Review: Brookes Teaching and Learning Conference, 2013

Fittingly perhaps, the programme for this year’s conference, with the theme of student engagement (at the heart of student learning) took place in the university’s new Atrium room. It offered a diverse mix of staff and student seminars, with presentations covering a broad range of topics from the digital to the personal, ensuring that delegates had a good choice of what to visit throughout the day.

I was pleased to discover a number of presentations addressing my areas of concern around student engagement. These included a well-delivered keynote address by Dr. Camille Kandiko (KCL) who contrasted the outcomes of measuring engagement versus satisfaction among students, which is so often the focus in the UK. Is satisfaction really appropriate – and do students going through being students really know what’s best for them, to evaluate teaching in this way? And amidst attempts to measure student engagement, when is staff engagement measured? Given that engagement is about two or three or four-way interaction – where does the staff voice come in?


Elsewhere Mary Davis (Brookes International) discussed cultural differences in peer marking, and gave useful tips on how to execute this in a non-threatening way. In addition, Rachel Long (Mathematics) showcased some lesser known features of Moodle (Brookes’ VLE platform) and Neil Currant (OCSLD) and his colleagues discussed how iPads may be used to enhance student peer to peer engagement. Indeed, throughout the day, the overall focus on student peer-led engagement was promising :-).

All in all, the event was well thought-out and a welcome, timely discussion. For those who attended, that is. For a student and staff conference there weren’t many non-presenting students – or staff. Perhaps, for all the strategies and good practice, what actually matters is the fundamental process of getting students and staff engaged in the first place.

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Shred of Anonymity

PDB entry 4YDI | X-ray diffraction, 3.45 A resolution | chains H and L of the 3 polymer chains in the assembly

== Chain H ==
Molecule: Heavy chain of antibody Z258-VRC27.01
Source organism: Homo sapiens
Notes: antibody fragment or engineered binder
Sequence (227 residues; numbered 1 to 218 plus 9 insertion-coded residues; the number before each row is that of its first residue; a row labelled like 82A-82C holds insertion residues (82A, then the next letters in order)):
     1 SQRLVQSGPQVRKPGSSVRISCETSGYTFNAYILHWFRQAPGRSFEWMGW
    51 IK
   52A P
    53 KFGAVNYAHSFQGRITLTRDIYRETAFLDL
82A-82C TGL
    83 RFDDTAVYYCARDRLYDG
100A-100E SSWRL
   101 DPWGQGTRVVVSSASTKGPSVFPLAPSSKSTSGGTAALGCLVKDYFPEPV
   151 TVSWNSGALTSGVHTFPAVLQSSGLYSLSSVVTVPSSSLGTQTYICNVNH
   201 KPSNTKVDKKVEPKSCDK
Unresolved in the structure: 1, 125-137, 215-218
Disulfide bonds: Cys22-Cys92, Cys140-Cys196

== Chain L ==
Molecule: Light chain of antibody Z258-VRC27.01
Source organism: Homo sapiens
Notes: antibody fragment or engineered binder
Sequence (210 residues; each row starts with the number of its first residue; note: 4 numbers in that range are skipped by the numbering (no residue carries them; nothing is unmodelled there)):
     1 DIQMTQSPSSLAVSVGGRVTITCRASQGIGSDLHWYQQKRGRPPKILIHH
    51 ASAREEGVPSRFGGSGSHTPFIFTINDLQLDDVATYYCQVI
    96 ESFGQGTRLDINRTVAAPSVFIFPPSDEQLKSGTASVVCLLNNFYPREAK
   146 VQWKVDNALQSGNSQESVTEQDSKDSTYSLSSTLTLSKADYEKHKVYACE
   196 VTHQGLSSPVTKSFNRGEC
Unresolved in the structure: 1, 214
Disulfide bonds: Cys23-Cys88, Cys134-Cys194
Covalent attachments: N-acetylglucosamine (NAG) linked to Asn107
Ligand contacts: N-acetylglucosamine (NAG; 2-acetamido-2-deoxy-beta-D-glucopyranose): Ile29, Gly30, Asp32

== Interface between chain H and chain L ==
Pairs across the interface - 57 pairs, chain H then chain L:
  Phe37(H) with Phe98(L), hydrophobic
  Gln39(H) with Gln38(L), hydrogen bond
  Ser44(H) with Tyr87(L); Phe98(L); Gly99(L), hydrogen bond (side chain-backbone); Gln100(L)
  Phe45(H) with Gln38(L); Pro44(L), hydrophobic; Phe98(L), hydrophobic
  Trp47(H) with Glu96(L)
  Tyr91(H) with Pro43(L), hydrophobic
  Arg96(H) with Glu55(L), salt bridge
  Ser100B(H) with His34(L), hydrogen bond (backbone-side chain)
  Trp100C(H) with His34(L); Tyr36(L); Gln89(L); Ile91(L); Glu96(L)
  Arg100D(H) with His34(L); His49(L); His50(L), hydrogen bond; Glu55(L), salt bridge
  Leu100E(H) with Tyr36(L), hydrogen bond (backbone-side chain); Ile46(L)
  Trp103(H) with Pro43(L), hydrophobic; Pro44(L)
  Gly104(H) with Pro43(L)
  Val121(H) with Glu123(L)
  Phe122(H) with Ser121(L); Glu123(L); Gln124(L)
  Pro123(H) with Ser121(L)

Image coutesy of Andy Field's 'Catistics' Facebook page.

Image courtesy of Andy Field’s ‘Catistics’ Facebook page.

I have been really enjoying my teaching this term. That might be just as well, since I’ve averaged 15 hours of contact time with students each week, plus preparation. I’ve worked hard at it. And I’ve liked it. I’ve had the opportunity to teach very much within my field, very much outside of my field, (but on an interesting philosophical debate), and in the basics of my field – along with the help of ninja cats, zombies, the odd pub quiz, and a lovely complement of teaching staff.

But none of that is any use if the students haven’t gotten anything out of it.  So, through this term, I’ve been collecting feedback from the students “online” through paper and pen short form questionnaires to try to improve my teaching for them. And the results have been useful. When third year students said they couldn’t hear me at the back of the room, (much as I wish they had mentioned this in the lecture) I hired a portable PA system to help make sure they could hear me in the following lectures. Where timetabling was an issue with an extra session for postgraduates, I re-arranged things to suit the students.

And then the university-level module feedback comes in. And what I notice then is a sliding scale. It goes between what students say face-to-face, “it’s okay”, “it’s interesting”, “we can do that”, to what they’ll say on paper, “we need longer in discussion-time”, “make slides available before the seminar”, to what they say on these forms, “Sian is annoying, short-tempered, patronizing, and far too quiet”. I quote.